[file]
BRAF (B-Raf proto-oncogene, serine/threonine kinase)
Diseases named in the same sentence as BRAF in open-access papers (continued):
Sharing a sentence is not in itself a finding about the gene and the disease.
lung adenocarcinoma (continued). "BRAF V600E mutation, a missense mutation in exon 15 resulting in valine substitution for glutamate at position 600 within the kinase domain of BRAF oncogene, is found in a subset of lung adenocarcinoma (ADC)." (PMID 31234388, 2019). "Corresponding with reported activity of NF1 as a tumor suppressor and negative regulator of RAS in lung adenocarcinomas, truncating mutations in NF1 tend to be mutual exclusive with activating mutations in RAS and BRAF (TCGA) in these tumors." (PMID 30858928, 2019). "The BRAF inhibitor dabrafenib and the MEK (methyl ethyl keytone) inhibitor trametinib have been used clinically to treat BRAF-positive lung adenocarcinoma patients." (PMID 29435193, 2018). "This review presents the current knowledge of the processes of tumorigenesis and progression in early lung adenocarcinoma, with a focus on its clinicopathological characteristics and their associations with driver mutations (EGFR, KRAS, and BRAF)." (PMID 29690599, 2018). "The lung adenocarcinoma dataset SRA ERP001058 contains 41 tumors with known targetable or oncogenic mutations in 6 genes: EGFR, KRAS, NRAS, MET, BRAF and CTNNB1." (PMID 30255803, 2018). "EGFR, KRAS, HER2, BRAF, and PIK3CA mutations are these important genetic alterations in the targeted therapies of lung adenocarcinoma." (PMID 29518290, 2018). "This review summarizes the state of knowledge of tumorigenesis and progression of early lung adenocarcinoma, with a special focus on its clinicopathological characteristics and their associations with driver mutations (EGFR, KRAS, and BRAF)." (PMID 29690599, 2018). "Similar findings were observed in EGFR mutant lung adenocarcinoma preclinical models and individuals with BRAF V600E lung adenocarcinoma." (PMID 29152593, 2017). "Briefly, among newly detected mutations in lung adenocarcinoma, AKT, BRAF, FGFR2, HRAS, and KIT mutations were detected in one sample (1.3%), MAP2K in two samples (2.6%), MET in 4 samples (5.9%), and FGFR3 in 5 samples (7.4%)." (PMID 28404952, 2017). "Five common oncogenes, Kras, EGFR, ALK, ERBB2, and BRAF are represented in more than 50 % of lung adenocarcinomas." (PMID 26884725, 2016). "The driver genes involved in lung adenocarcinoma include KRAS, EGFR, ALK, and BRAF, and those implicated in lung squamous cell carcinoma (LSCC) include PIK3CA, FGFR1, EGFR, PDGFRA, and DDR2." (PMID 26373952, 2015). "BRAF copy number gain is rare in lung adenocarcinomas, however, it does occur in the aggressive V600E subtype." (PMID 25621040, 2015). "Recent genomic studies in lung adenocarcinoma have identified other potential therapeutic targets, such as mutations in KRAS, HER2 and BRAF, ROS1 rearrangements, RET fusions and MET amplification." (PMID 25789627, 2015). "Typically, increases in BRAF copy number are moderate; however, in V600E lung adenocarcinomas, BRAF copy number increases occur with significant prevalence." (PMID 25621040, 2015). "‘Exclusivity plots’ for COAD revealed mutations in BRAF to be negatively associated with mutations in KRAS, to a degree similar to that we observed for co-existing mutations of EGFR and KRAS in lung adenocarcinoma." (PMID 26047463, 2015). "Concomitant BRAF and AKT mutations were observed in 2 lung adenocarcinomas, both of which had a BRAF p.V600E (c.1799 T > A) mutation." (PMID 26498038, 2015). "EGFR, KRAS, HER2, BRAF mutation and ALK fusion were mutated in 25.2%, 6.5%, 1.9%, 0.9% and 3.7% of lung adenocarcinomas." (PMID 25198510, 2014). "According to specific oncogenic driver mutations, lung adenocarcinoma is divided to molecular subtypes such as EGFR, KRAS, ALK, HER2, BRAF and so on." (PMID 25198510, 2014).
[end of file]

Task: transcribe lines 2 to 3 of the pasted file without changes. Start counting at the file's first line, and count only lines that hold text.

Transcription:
Diseases named in the same sentence as BRAF in open-access papers (continued):
Sharing a sentence is not in itself a finding about the gene and the disease.